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Title: In vitro enhancement of retention and vascular support capacity of bone marrow derived stem cells for cardiac repair
Author: Bain, O. W.
ISNI:       0000 0004 5359 2361
Awarding Body: University College London (University of London)
Current Institution: University College London (University of London)
Date of Award: 2015
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Cardiovascular disease is a worldwide problem as the number one cause of death and disease. Although improvements in pharmaceutical and surgical interventions have increased patient survival post infarction, approximately half those that recover have a progress to congestive heart failure. Stem cell therapy is a strategy to improve functional recovery after myocardial injury. Many early phase clinical trials have been conducted throughout the world, albeit with variable results. It is postulated that the transplanted cells are not retained within the peri-infarct region and either apoptose or migrate to the spleen. This thesis aims to understand the functional characteristics of bone marrow mononuclear cells (BM-MNC) and Mesenchymal Stem Cells to characterise their adhesion and migration responses that are essential for successful cell retention. In vitro model assays were developed to mimic the physiological environment of the peri-infarct region using hypoxic conditions and fibronectin, an extracellular matrix that is highly upregulated in the infarct region. In vivo rat studies have shown Stromal Derived Factor-1 (SDF-1) stimulated MSCs improved cardiac function post infarction. In this study SDF-1 stimulation had no effect on the in-vitro adhesion and chemotaxis of MSCs and BM-MNCs. Both cell types had significantly decreased adhesion to fibronectin in hypoxic conditions To investigate the importance of Neuropilin-1 (NRP1) MSCs were knockdown for the protein. NRP1 knocked down MSCs had significantly decreased adhesion to fibronectin, chemotaxis to PDGF-AA, and interactions with endothelial cells. Expression of NRP1 was enhanced by basic fibroblast growth factor that enhanced adhesion in hypoxic conditions and increased vascular endothelial growth factor release.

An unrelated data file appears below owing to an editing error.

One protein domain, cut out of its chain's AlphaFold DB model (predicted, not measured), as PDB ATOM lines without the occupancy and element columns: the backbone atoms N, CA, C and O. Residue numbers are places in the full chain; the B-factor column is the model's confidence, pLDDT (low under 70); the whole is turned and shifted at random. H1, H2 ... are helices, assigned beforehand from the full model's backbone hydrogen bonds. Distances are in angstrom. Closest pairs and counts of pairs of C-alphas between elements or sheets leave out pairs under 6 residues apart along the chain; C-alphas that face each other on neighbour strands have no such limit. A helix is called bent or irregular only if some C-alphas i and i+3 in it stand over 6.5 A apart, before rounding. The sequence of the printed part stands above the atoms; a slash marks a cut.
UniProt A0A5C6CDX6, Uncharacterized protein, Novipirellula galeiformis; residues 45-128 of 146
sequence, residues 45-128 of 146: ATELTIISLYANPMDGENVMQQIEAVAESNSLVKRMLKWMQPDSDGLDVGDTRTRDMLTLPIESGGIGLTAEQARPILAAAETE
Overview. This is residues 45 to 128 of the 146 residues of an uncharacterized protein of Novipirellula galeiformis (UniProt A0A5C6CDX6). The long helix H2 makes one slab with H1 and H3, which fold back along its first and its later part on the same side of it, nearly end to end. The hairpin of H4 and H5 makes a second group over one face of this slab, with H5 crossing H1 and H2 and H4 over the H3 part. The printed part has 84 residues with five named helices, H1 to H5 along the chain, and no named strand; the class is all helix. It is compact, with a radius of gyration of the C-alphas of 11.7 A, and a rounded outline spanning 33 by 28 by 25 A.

Supervisor: Wall, I. Sponsor: Not available
Qualification Name: Thesis (Ph.D.) Qualification Level: Doctoral
EThOS ID:  DOI: Not available